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Previous studies indicated inadequate health literacy of American adults as one of the biggest challenges for consumer health information services provided in public libraries. Little attention, however, has been paid to public users' health literacy and health information behaviors. In order to bridge the research gap, the study aims to investigate users' self-perceived health information behavior according to their health literacy abilities. The proficiency levels of health literacy were determined by the scores of the Short Test of Functional Health Literacy Ability (S-TOFHLA). The study applied Sense-Making theory and self-perception theory for understanding users' self-perceived ability to find, evaluate, and use health information. The study employed self-administered surveys as a principal quantitative method and semi-structured in-depth interviews as the follow-up qualitative method. The study used non-parametric tests and descriptive statistics to analyze the data from surveys, and content analysis using open-coding, axial-coding, and theory notes to analyze the data from interviews. According to the findings of surveys, 98.5 percent of study participants had proficient levels of health literacy, and most of them perceived their abilities to find, evaluate, and use health information as high. There were some significant associations between health literacy and user demographic characteristics such as gender and the level of education. In comparison with a majority of the study participants' proficient health literacy and perception of their abilities, most of the interviewees encountered considerable barriers to using health information services in public libraries. Since users do not have sufficient knowledge about assessing the quality of health information, and have difficulty in making a treatment decision based on the health information they found, public libraries need to promote user education or health literacy workshops, particularly by collaboration with health-related organizations in a community. The study suggests that public libraries can contribute to public health of their communities by enhancing the health literacy of users and overcoming challenges of health information services by better understanding their health information behavior.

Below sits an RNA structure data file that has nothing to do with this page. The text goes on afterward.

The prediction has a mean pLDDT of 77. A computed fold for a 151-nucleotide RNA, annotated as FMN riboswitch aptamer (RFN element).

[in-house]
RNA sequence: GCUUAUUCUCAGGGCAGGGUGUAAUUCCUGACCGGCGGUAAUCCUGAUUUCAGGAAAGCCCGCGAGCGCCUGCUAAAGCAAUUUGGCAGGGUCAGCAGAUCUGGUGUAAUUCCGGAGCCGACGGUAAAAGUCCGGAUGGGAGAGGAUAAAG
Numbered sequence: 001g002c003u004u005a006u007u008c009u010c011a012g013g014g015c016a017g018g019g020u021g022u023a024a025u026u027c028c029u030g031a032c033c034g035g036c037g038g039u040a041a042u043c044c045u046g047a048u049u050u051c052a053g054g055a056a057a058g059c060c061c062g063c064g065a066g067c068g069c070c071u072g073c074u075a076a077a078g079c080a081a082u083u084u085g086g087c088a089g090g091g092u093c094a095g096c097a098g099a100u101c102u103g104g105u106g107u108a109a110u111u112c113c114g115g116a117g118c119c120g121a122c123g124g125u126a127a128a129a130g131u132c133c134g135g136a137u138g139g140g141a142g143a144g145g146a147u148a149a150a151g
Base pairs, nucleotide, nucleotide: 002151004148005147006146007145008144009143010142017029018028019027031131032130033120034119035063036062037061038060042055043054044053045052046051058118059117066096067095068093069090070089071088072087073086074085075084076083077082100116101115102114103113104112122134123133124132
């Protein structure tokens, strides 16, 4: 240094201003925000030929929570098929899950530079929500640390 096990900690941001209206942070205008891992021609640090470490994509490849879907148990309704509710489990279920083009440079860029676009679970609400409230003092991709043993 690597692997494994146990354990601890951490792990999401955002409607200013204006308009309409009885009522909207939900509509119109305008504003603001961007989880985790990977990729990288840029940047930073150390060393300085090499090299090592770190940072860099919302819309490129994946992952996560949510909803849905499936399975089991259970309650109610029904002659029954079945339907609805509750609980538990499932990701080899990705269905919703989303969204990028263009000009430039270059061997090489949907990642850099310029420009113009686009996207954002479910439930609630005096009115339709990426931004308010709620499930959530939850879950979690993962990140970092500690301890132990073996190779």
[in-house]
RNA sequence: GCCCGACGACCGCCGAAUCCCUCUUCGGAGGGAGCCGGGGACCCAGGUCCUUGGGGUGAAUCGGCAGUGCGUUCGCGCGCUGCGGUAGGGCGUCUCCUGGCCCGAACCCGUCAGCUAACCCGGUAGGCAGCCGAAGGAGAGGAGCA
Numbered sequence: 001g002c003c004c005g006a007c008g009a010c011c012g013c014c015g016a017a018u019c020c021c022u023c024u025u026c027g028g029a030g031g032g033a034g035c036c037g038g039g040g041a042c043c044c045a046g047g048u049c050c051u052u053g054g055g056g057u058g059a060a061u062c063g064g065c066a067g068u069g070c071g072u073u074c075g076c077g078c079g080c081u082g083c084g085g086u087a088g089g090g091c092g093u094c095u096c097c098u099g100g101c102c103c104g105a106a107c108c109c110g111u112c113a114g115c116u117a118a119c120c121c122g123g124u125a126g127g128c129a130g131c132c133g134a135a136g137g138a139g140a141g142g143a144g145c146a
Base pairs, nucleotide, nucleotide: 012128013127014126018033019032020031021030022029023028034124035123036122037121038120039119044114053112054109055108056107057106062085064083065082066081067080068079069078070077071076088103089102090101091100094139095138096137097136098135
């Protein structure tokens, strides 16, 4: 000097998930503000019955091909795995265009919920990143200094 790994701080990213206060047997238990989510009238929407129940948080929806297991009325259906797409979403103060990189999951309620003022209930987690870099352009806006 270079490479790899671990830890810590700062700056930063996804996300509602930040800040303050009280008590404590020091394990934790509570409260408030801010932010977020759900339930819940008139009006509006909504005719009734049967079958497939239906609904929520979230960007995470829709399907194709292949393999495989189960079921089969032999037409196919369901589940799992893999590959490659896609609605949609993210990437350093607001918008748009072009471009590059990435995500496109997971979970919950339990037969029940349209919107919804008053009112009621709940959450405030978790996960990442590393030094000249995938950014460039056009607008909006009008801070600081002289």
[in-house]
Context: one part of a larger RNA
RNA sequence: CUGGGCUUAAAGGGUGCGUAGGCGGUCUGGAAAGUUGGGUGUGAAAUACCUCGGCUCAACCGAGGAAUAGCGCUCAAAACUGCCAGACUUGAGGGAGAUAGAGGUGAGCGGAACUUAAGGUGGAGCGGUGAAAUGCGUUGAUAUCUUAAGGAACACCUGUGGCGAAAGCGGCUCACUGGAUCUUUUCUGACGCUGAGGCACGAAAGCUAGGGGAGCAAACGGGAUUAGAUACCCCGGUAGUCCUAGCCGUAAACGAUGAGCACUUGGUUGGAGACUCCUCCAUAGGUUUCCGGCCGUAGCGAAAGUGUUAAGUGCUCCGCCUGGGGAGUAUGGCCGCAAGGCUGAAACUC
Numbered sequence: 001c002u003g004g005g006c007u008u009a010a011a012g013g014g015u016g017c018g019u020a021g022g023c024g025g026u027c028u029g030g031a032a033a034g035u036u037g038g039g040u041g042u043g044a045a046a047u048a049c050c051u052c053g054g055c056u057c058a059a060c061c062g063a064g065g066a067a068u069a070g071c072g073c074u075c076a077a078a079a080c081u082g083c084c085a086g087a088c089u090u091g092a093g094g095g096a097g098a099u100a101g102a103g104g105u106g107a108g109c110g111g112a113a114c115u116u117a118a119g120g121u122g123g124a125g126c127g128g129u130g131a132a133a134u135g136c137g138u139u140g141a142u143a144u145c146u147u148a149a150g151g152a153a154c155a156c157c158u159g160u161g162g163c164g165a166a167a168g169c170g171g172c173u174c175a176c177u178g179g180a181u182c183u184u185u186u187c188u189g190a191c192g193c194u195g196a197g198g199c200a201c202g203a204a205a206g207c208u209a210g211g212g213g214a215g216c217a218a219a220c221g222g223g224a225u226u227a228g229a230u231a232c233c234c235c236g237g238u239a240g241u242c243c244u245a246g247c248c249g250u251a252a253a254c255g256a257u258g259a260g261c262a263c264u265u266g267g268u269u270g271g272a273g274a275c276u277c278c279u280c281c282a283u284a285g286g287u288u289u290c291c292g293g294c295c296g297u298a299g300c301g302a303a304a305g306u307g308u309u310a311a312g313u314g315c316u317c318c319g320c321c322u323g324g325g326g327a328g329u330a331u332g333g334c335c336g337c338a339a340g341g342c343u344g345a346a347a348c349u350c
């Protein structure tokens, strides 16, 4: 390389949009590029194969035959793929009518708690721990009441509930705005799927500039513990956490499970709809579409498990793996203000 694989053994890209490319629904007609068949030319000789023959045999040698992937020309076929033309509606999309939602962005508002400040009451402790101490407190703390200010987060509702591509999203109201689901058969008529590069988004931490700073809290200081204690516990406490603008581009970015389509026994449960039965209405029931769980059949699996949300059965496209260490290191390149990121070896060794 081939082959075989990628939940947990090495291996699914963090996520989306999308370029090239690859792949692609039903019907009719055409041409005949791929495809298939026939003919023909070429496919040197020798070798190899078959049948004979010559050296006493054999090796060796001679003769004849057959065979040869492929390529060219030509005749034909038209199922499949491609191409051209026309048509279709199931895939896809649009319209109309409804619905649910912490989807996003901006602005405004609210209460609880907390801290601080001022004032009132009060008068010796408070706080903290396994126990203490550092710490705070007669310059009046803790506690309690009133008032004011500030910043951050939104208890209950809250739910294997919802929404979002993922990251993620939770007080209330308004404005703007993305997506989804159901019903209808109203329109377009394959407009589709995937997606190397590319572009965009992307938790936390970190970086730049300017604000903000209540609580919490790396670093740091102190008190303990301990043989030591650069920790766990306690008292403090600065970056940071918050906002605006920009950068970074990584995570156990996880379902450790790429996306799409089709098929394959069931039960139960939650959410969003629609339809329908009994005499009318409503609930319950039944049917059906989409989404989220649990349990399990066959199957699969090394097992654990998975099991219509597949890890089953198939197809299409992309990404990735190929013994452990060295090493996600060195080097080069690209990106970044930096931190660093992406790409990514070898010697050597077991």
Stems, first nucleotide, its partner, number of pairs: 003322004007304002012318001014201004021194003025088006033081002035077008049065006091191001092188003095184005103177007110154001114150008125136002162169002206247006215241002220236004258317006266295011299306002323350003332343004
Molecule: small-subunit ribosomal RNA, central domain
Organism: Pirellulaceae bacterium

consumer health information, health information behavior, information behavior, mixed methods, public library
Date of Defense
February 17, 2012.
A Dissertation submitted to the School of Library & Information Studies in partial fulfillment of the requirements for the degree of Doctor of Philosophy.
Includes bibliographical references.
Don Latham, Professor Directing Dissertation; Robert Glueckauf, University Representative; Besiki Stvilia, Committee Member; Lorri Mon, Committee Member.
Florida State University
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